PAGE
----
"The Woman at the Store," Katherine Mansfield (from Stories)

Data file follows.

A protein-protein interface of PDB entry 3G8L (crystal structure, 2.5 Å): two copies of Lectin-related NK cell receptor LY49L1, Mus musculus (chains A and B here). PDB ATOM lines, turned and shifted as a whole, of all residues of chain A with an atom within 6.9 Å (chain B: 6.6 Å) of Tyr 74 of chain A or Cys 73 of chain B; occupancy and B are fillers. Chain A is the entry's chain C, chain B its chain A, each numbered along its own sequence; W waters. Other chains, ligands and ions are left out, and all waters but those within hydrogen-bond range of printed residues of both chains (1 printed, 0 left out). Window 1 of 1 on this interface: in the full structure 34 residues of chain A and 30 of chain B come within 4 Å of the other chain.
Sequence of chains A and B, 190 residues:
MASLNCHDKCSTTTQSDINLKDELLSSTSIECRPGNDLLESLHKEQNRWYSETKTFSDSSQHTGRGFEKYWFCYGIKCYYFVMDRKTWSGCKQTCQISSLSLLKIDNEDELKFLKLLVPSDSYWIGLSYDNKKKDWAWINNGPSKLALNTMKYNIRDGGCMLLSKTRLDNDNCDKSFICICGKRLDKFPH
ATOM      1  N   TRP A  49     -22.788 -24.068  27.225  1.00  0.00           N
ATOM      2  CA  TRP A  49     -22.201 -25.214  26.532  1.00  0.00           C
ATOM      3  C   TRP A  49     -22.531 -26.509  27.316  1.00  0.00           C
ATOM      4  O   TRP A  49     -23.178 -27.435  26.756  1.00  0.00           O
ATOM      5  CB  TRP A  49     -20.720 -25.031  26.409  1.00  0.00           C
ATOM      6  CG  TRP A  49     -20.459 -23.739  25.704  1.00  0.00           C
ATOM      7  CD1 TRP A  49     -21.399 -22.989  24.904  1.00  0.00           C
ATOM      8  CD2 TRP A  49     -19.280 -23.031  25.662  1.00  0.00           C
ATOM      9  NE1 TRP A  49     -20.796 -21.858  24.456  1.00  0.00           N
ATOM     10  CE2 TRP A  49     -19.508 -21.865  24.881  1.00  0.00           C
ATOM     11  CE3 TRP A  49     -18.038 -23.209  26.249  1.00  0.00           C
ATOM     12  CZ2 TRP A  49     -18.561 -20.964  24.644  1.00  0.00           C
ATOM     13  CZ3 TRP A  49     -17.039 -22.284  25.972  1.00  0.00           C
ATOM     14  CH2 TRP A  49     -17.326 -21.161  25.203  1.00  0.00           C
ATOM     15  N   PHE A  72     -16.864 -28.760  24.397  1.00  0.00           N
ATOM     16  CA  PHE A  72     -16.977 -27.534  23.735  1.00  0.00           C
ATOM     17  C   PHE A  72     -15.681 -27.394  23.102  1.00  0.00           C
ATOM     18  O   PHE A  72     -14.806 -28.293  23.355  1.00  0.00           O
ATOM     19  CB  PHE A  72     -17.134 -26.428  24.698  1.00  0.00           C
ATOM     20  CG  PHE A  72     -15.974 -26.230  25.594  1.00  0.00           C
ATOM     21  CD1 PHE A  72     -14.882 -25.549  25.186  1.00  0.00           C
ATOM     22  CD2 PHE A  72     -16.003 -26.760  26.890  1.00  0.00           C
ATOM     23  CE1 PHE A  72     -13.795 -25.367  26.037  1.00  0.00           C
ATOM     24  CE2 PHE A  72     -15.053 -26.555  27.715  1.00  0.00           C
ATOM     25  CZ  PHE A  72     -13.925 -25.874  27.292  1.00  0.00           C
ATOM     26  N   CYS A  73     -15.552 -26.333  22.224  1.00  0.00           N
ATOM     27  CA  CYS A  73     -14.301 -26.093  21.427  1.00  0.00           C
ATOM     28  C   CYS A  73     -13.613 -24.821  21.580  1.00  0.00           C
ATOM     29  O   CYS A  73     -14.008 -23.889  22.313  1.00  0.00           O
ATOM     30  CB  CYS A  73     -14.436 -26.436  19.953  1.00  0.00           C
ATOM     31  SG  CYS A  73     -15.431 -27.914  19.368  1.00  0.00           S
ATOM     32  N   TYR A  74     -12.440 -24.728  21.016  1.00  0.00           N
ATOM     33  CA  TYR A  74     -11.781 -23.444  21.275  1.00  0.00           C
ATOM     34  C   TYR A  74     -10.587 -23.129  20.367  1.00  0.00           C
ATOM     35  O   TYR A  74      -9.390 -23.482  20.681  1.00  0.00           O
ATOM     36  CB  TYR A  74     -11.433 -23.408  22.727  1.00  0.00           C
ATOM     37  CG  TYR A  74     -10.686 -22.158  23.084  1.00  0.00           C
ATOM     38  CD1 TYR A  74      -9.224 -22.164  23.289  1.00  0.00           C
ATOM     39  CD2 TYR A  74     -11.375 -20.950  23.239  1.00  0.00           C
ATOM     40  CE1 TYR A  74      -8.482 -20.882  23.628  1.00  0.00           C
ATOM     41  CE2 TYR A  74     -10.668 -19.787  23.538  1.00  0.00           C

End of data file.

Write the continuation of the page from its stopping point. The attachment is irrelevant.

As "The Garden-Party" has long been a favorite story of mine—for its subtlety, power of observation, and moral irony—I bought this book at a library sale a year or two back, but I haven't probed it, near as I can remember. This story lacks the elusiveness of "The Garden-Party" and is told in a more straightforward style, with a more formal resolution. The tale involves three people, at least two of them siblings (the female narrator one of the siblings) riding on horseback through a hot and barren region. They stop at the store Jim has mentioned, Jo picturing a lonely beauty of a woman waiting there, per Jim's description. The woman is nothing like her description, the geography and loneliness having taken their toll, as her husband has gone off shearing for a month—a story everyone doubts. There's a child drawing pictures she shouldn't, and Jo making romantic moves. And the ending, with a drawing and its implication of violence, mirrors the "slate" sky of the story's first paragraph and the red-flecked (as if with blood) kerchief of Jo one paragraph later. A fun story, solidly told, with haunting moments and suggestions.